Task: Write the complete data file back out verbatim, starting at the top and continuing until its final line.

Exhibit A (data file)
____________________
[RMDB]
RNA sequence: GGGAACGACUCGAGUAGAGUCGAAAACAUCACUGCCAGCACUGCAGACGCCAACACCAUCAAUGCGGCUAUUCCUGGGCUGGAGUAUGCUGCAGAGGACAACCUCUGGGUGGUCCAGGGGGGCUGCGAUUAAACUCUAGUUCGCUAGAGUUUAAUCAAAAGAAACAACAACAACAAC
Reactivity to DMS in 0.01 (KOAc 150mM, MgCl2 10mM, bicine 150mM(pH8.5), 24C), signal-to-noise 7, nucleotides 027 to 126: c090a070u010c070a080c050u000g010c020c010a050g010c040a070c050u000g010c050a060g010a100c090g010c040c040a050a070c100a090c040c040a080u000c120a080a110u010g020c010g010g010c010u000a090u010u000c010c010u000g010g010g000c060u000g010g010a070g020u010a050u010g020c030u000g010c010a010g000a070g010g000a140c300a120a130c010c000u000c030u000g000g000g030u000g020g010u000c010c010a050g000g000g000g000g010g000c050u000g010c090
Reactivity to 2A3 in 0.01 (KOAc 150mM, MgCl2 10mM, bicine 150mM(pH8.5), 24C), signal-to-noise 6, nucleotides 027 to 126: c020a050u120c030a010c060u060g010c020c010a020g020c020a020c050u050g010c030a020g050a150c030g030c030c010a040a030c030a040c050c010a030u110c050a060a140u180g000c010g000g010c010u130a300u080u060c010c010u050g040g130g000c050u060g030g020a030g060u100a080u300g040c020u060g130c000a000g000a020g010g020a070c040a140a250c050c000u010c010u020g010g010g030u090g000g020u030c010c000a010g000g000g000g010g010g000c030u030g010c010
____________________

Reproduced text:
[RMDB]
RNA sequence: GGGAACGACUCGAGUAGAGUCGAAAACAUCACUGCCAGCACUGCAGACGCCAACACCAUCAAUGCGGCUAUUCCUGGGCUGGAGUAUGCUGCAGAGGACAACCUCUGGGUGGUCCAGGGGGGCUGCGAUUAAACUCUAGUUCGCUAGAGUUUAAUCAAAAGAAACAACAACAACAAC
Reactivity to DMS in 0.01 (KOAc 150mM, MgCl2 10mM, bicine 150mM(pH8.5), 24C), signal-to-noise 7, nucleotides 027 to 126: c090a070u010c070a080c050u000g010c020c010a050g010c040a070c050u000g010c050a060g010a100c090g010c040c040a050a070c100a090c040c040a080u000c120a080a110u010g020c010g010g010c010u000a090u010u000c010c010u000g010g010g000c060u000g010g010a070g020u010a050u010g020c030u000g010c010a010g000a070g010g000a140c300a120a130c010c000u000c030u000g000g000g030u000g020g010u000c010c010a050g000g000g000g000g010g000c050u000g010c090
Reactivity to 2A3 in 0.01 (KOAc 150mM, MgCl2 10mM, bicine 150mM(pH8.5), 24C), signal-to-noise 6, nucleotides 027 to 126: c020a050u120c030a010c060u060g010c020c010a020g020c020a020c050u050g010c030a020g050a150c030g030c030c010a040a030c030a040c050c010a030u110c050a060a140u180g000c010g000g010c010u130a300u080u060c010c010u050g040g130g000c050u060g030g020a030g060u100a080u300g040c020u060g130c000a000g000a020g010g020a070c040a140a250c050c000u010c010u020g010g010g030u090g000g020u030c010c000a010g000g000g000g010g010g000c030u030g010c010